1:00 to 3:00 p.m: Snacks
If you eat lunch at 11:00 a.m. and your first race isn&rsquot until 4:30 p.m., you&rsquoll likely need a snack sometime before race time. Her suggestions: a handful of almonds, a banana, a granola bar, an energy bar, trail mix with dried fruit, or graham crackers with nut butter. &ldquoThings that absorb quickly but still don&rsquot make you feel full right away,&rdquo she says.

3:30 to 6:30 p.m.: Racing and Eating
It&rsquos a delicate balance, but if you&rsquore running three races, you are going to need to refuel between hard efforts. Figure out exactly how long before a race you like to eat. For some it&rsquos three hours, for others it&rsquos just two. But if you run the 4 x 800m at 4:30 and have an hour before the mile, you are going to need a few calories so that you&rsquore energized for that race. The easy solution is having a few sips of Gatorade, a bite of an energy bar and water to quench your thirst.

Eating or drinking protein can be very helpful, but be careful about upsetting your stomach. (Protein intake in between races helps with leg soreness the day after the race.) Jones says that the longer you have between races, the more protein you&rsquoll be able to ingest. She says some chocolate milk (a half cup or so) is a great post race drink, but she knows that it could cause issues with digestion. Having dried fruit like raisins, apples or mangos and sports drink can be a good snack between races as well. (Try it out at practice first to make sure that your stomach doesn&rsquot react poorly.)

When you&rsquore finally done racing for the day, make sure to refuel within 15 to 30 minutes of your final cool down. For exact numbers, as Leslie Bonci, the director of sports nutrition at the University of Pittsburgh Medical Center, said in an earlier &ldquoThe Furnace&rdquo post, &ldquoreplace 24 ounces of fluid for every pound lost during a run, eat 12&ndash15 grams of protein and 35&ndash50 grams of carbohydrates immediately after a run.&rdquo Protein and carbohydrates statistics are listed on the nutrition label of most foods.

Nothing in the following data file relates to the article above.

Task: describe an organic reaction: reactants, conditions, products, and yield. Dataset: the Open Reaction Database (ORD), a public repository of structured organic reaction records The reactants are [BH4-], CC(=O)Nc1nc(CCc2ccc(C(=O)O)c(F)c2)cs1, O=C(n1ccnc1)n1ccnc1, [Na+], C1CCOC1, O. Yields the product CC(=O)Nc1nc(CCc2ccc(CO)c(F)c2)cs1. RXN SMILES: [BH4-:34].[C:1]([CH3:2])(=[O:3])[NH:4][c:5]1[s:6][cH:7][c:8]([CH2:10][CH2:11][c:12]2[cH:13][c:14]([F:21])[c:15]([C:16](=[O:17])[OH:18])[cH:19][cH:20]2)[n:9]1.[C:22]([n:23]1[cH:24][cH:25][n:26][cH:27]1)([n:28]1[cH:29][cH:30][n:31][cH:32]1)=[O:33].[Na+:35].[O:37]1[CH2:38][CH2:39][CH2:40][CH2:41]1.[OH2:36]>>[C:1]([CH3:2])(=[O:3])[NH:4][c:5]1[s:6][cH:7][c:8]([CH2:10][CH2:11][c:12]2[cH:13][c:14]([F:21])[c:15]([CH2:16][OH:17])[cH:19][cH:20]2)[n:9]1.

7:30 p.m.: Dinner
Pig out! Well, not exactly. Make sure to eat a full, balanced meal with vegetables, carbohydrates and protein. After a long day of racing, your body needs refueling. This could be pasta or a hamburger. And if there is a day to have dessert, this is definitely that day. (Ice cream does have protein.)

As with all nutrition suggestions from Running Times HS, make sure to figure out what works best for you. Test out anything new before a practice, not a meet, and figure out what your stomach can handle. Check back later for how to fuel for an all-day invitational.

Be more consistent


The older you get usually means you're required to juggle a lot of commitments and eating on the fly. The issue? An irregular eating schedule can undercut your metabolism. A Hebrew University study from 2012 found that mice that were fed high-fat foods sporadically gained more weight than mice than those that ate a similar diet on a regular schedule. Your best game plan is to come up with a set of go-to meals you can rely on every week to nourish you. Start with these 99+ Best Healthy Dinner Recipes for Weight Loss.

Watch the video: Να τι πραγματικά συμβαίνει όταν μια μύγα κάθεται πάνω στο φαγητό μας